Maker's Faire 2015

Yesterday I went to Maker's Faire 2015 with some friends from work. It's my second Maker's Faire in the Bay Area and I was pretty excited about it. I saw some same installations from 2013, and also some exciting new inventions. I want to share my thoughts about the trends related to 3D printing, Internet of Things (IoT), and some other interesting stuffs.


3D Printing

When I was at the 2013 Maker’s Faire, 3D printing was the next big thing. It’s the dream of a maker. People were focusing on making 3D printers more reliable, accessible, and faster. This year there were more variations around 3D printing technique.

There are 3D printers using laser to solidify liquid resins (Laser Stereolithography) from FormLabs, DWSLab, and XYZprinting. They are faster and more precise for printing high-resolution models.

Form 1+

FormLabs - Form 1 +

XFAB

DWSLab - XFAB

Nobel 1.0

XYZprinting - Nobel 1.0

There are 3D printers that print multiple colors from MosaicMfg, and full-color printers from Z-Corp 3D printer 650.

The Palette

MosaicMfg - The Palette

There are 3D printers from FLUX that have modular heads and can switch from 3D printing to laser cutting to even 3D scanning.

FLUX

FLUX 3D Printer

There are also companies that develop 3D printing pens such as Future Make and companies that provide 3D printing service such as Shapeways. And of course, there are machines that print pancakes, creative!

Polyes Q1

Future Make - Polyes Q1

Instead of 3D printing, there is also a bunch of carving tools including carving pens from Router Parts, hand-held tabletop carving tools from Shaper, and 3D carving machine from Carbide 3D.

Shaper

Shaper

Nomad883

Carbide 3D - Nomad883

Using the same technique, you can also carve circuit boards. Instead of carving, Argentum from Cartesian Co actually prints silver on any surface to create circuits. Very exciting!

Argentum

Cartesian Co - Argentum


Internet of Things

I saw lots of companies claiming to have the ultimate IoT tools but actually their tools are not that accessible to people. On the other hand, there are companies that started with simple building blocks for kids to learn about electronics and how things are connected. Here are the few companies/startups that impressed me a lot with their products.

littleBits

littleBits has been around for a while and I still love how easy it is to teach kids about circuits and sensors. They’ve been focusing more on their community and education movement. I heard they have a new module called “cloudBit”which allows you to create internet-connected devices, not sure how it works though.

littleBits

MakerBloks

MakerBloks feels like a simplified version of littleBits, focusing more on kids around 6 years old to use these building blocks to learn circuits.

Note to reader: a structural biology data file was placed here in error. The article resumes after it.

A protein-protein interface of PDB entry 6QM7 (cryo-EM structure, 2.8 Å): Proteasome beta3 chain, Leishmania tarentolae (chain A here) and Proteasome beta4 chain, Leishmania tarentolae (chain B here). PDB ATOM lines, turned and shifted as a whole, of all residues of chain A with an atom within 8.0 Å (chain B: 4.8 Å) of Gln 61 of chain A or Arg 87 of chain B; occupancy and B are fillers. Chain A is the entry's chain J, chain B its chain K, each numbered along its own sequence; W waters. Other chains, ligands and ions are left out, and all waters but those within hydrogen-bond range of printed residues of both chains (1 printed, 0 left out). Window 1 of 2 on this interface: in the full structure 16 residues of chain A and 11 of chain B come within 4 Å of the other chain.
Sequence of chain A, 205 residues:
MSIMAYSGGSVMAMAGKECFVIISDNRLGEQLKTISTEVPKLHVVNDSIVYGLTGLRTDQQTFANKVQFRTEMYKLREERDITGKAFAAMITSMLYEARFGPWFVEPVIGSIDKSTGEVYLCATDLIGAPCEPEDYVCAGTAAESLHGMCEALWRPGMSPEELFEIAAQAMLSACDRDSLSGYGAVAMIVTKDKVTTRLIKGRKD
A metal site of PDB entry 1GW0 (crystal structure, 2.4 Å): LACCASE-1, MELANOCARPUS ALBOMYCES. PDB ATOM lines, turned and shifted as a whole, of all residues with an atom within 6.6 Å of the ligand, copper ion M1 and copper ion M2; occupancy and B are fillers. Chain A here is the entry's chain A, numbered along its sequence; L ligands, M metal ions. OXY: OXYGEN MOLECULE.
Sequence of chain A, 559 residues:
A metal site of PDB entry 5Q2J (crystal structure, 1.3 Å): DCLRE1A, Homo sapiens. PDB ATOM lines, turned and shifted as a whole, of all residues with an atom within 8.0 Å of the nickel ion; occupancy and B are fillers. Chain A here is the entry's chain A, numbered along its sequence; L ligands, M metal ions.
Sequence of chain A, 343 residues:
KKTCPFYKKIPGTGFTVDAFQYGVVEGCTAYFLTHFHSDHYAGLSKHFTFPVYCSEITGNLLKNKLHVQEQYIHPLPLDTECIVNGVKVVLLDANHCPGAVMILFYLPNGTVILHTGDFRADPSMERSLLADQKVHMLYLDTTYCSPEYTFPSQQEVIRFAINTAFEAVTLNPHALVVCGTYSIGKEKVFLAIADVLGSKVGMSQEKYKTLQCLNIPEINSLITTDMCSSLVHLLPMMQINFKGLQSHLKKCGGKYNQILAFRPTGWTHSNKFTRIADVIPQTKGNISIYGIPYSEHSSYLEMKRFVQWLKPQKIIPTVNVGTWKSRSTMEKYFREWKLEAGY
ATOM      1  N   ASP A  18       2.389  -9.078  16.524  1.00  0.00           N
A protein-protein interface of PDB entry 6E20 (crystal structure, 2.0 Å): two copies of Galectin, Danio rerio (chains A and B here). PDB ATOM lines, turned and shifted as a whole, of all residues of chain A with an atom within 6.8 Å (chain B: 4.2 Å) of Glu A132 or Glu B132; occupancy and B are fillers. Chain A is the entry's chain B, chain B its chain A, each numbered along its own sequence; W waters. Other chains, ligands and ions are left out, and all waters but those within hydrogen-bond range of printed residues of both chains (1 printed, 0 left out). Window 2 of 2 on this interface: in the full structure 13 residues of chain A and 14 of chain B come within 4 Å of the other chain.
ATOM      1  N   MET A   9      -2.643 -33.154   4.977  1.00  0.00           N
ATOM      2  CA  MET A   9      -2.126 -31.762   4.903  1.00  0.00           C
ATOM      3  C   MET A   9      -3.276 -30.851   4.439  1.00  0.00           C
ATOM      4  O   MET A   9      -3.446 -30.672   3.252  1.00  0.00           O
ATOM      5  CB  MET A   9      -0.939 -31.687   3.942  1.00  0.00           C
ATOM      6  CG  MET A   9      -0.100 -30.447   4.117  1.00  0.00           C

MakerBloks

MESH

Mesh is a company from Tokyo, designing blocks of electronics (they call it Tags) to interact with each other wirelessly using an iPad app. I love their aesthetics and how easy it is to connect the Tags on the app. For example, you can drag a line from Button tag to LED tag on the app, and now when you click the button tag, the LED tag will light up, all communicating through low energy blue-tooth and the tags are rechargeable.

MESH

SAM Labs

We found SAM Labs at the “Startup Pavilion”, and they are doing pretty much the same thing as MESH, but even more impressive. SAM Labs also designed a bunch of building blocks such as LED light, potentiometer, button, and more! Each block has it’s own on and off button, when you turn on two blocks, they will show on the software and you can drag a line to connect them. The interface actually shows simple graphic of the blocks and animates them when you interact with the blocks. They also integrated with social media so that you can drag a Twitter block on the software and connect it with a button, now when you click the button you can send a twitter message. You can even drag a Code block to inject JavaScript functions to change how the connection behaves.

SAM Labs


Others

Google held a “Breaker Lab”, letting kids to learn about different objects and predict how they will smash when the machine crushes them. They even show slow motion videos to see how things break. There’s also a station where you can fill your balloon with colored materials and a machine will blow the balloon until it pops. When the pieces inside the balloon flies out, the camera can capture the colors can create different music depending on how those pieces fall. Basically breaking things, why not?

Google Breaker Lab

I was expecting more drone or virtual reality projects but seems like there’s only a few. I only saw some miniature drones that can capture videos, and some virtual reality games using Google Cardboard. This year I think they were more focusing on building a community for makers to learn new things, and also promoting education programs for both kids and adults. Next year I think that there will be better 3D printers, better filaments for 3D printers, more applications around 3D printers and more IoT related applications not just for makers but also for everyone.